Remarkably, patients receiving NHD had a significantly higher protein and energy intake but did not exhibit an increase in BMI or dry body weight. This counter-intuitive finding may be explained by a negative protein balance induced by the NHD treatment. Various studies showed that hemodialysis while fasting is associated with a negative protein balance [5456]. During NHD, patients are asleep and generally do not eat. It is feasible that the significant increase in protein intake in NHD patients is offset by increased losses of amino acids and increased hemodialysis-associated catabolism. Alternatively, the failure of patients to increase physical activity in order to increase fat free mass may play a role in the negative protein balance. None of the included studies measured daily activity and exercise in NHD patients. Chan et al studied exercise duration and capacity in patients after conversion to NHD and found an improvement [57]. However, in a more recent study, it was found that NHD had no effect on physical performance, health, and functioning in the NHD group compared with the CHD group [58].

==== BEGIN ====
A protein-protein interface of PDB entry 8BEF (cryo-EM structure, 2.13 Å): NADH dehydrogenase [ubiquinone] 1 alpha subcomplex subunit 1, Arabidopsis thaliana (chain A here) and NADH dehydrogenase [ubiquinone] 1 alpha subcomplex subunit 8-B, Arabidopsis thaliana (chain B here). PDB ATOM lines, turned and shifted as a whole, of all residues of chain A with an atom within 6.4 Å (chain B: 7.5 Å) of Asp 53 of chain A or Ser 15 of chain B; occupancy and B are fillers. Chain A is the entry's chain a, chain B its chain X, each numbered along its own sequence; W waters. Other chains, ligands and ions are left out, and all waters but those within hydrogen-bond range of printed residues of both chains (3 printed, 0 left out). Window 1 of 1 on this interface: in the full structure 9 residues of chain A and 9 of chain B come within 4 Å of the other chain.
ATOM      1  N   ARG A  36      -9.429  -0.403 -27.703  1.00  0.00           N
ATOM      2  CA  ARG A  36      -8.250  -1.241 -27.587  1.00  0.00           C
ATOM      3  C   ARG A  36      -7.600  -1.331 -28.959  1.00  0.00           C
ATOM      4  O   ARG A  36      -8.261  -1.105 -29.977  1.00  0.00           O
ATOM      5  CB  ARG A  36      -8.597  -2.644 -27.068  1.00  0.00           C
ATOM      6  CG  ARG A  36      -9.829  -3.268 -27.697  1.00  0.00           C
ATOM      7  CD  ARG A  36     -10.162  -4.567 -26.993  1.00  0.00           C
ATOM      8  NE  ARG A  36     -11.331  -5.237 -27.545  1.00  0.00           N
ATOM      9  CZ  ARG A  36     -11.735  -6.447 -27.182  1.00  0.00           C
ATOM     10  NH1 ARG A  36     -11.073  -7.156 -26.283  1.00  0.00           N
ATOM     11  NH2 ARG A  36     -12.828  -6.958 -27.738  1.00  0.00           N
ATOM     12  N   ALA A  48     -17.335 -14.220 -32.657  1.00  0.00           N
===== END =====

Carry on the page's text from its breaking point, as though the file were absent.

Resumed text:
Although our systematic review and meta-analysis provides new information on the potential benefits of NHD, the results must be interpreted within the context of methodological limitations. First, most studies were constrained by a minimal sample size, the withdrawal of patients (on NHD) is not always described, a number of studies had incomplete dietary records for the participants, and, in several studies, the follow-up duration is relatively brief. Another limitation is the assumption that the experimental and control groups are independent. In cases with repeated measurement in the same group of subjects, such an assumption is not valid. However, meta-analysis programs do not account for the possibility of repeated measurements because these are rarely reported in complete detail. In these cases, however, our approach based on independence can be expected to underestimate the actual meta-effect. Considering the fact that there were only thirteen studies considered eligible for this review, we have decided not to exclude due to study design. This resulted in an extensively varied study design. Formal blinding of participants is impossible. To anticipate the limitations, several quality measurements were assessed. In all meta-analysis, we assessed homogeneity of effects, performed an influence analysis, and tested for funnel plot asymmetry. With a few exceptions, these tests did not provide evidence for bias. Notably, five out of the 14 meta-analyses were performed with only three studies. In three of these five meta-analyses a deviating influence analysis was found. Two of these were the meta-analyses of ‘control group controlled’ studies comparing albumin levels at 4–6 and at 12 months on NHD, respectively. The outcomes of these meta-analysis were used to corroborate the results of ‘baseline controlled studies’ comparing baseline with 4–6 and 8–12 months on NHD, respectively. The third meta-analysis with deviating influence analysis was on energy intake. Although, the three studies in this meta-analysis showed a uniform pattern, the deviating influence analysis precludes a definite conclusion on the effect of NHD on energy intake. There are no reviews published in regard to nutritional status in nocturnal hemodialysis patients to compare our results with or to be able to reconsider any type of disagreements in outcomes.